Learn more about Bamum people
The Bamum traditional religion placed great emphasis on ancestral spirits which were embodied in the skulls of the deceased ancestors. The eldest males of each lineage had possession of the skulls of deceased males. When moving a diviner must find an appropriate place to hold the skull. Despite these efforts some men's skulls remained unclaimed and their spirits are deemed restless. Ceremonies are thus done to placate these spirits. There is also respect for female skulls, but the details are less documented.
They also believed women made the soil fruitful. Hence women did the planting and harvesting. Masks and representations of the head also had importance. Although in modern times many Bamum are Muslim or Christian. King Ibrahim Njoya himself converted to Islam then to Christianity and then back to Islam after the Treaty of Versailles. He is said to have disliked abstaining from polygamy when Christian and from alcohol when Muslim so ultimately split the difference toward the end.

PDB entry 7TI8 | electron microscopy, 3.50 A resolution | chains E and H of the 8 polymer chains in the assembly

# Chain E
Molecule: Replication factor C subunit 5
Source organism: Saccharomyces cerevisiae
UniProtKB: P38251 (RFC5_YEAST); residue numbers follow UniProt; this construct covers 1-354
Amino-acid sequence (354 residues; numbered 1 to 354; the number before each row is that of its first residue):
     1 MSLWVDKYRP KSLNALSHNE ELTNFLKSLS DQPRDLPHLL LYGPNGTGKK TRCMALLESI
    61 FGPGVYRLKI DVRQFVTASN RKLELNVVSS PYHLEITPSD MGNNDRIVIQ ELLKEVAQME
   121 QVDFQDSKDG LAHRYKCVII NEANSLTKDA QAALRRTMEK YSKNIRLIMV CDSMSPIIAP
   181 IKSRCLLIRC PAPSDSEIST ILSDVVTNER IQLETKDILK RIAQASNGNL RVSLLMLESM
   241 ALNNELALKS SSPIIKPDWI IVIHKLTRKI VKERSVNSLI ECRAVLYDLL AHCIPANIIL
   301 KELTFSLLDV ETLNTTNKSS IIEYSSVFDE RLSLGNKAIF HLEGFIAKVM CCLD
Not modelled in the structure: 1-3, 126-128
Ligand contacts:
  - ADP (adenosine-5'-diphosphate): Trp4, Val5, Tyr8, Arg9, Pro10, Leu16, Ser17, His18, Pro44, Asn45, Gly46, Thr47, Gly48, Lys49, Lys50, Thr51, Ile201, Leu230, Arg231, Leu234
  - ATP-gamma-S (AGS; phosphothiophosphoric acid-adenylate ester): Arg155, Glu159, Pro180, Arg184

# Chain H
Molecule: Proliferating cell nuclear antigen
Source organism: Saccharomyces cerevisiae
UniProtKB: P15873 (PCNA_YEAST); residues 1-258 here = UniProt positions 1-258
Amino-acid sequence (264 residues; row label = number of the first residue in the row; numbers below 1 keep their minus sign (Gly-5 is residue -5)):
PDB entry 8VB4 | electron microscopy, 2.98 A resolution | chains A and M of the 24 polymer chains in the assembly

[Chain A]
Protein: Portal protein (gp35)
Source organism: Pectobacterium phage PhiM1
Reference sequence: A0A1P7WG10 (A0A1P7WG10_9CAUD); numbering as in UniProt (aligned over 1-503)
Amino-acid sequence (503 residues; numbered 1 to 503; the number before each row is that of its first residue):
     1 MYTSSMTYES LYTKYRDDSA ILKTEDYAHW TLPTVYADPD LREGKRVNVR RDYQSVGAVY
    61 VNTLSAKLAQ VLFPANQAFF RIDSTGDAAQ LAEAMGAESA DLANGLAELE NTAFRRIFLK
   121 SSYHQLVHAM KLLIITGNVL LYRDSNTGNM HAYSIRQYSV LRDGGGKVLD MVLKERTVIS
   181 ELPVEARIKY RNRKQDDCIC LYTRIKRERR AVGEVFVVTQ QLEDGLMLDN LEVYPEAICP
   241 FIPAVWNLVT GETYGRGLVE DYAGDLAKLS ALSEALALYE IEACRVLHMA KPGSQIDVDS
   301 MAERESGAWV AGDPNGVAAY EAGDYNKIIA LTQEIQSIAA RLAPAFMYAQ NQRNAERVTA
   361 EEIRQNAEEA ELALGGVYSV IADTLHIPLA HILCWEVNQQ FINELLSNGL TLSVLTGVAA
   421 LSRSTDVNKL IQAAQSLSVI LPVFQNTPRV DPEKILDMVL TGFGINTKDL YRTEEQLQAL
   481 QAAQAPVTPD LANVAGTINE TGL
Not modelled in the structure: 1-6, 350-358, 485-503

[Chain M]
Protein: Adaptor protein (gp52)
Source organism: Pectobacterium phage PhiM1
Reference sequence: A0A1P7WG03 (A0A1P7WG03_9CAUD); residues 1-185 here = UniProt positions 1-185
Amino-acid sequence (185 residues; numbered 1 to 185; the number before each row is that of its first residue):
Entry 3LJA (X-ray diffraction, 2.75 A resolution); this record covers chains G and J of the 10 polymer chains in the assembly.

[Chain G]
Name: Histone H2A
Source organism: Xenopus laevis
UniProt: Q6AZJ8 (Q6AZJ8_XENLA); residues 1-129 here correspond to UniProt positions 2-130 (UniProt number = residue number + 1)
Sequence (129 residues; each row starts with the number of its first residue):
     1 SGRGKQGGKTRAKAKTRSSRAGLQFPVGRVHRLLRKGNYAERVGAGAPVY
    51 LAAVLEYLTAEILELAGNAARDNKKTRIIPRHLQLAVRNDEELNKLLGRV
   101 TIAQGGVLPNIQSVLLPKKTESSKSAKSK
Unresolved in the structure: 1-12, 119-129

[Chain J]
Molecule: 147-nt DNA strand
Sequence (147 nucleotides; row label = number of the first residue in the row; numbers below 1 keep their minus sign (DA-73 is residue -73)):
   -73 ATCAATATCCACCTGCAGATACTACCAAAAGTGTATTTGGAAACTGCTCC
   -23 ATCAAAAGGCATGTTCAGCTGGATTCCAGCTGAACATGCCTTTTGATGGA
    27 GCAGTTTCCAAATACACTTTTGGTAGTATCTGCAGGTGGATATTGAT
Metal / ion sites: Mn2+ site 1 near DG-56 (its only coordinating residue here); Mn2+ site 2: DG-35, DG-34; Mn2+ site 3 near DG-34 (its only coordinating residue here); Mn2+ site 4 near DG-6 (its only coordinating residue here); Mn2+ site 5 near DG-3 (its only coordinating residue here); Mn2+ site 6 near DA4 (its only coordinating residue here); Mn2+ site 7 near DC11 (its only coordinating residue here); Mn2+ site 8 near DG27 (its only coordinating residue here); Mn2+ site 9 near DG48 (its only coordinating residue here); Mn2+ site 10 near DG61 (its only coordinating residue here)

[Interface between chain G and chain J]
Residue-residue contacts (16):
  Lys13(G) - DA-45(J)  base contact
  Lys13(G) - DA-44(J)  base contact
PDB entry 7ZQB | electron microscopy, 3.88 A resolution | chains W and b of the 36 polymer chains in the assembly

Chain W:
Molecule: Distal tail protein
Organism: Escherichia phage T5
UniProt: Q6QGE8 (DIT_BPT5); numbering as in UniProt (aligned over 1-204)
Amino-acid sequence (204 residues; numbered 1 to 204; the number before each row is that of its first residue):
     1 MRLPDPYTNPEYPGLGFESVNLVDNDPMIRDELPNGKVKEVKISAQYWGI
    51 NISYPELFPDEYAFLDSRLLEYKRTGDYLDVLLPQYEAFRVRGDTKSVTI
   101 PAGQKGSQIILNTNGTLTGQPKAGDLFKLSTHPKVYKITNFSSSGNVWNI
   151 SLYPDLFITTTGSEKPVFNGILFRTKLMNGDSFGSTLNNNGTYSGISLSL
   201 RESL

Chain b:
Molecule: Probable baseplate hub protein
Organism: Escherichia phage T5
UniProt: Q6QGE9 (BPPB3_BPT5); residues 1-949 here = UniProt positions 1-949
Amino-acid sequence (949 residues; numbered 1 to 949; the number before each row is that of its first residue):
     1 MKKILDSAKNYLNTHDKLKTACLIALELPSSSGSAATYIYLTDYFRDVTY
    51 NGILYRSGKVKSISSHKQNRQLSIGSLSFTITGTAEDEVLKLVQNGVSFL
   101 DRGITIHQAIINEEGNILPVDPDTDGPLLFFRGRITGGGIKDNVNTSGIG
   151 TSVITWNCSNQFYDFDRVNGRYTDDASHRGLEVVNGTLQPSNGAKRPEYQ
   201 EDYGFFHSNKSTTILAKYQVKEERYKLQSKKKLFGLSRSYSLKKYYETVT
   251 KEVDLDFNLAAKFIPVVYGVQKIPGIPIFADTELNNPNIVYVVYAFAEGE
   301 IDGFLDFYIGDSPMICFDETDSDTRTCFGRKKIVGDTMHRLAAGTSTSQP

Writing system
They are one of the few Sub-Saharan African peoples to develop their own form of writing. This writing system had been created by a Bamum king named Njoya. Njoya built a museum and encouraged this system of writing. The writing, and Njoya's rule, survived under German auspices for a time. However in 1916 the French overran their society ending both things. The writing system developed by Njoya fell into disuse, but there is a resurgence in interest in it, and indeed work is going on to encode the script in the Universal Character Set.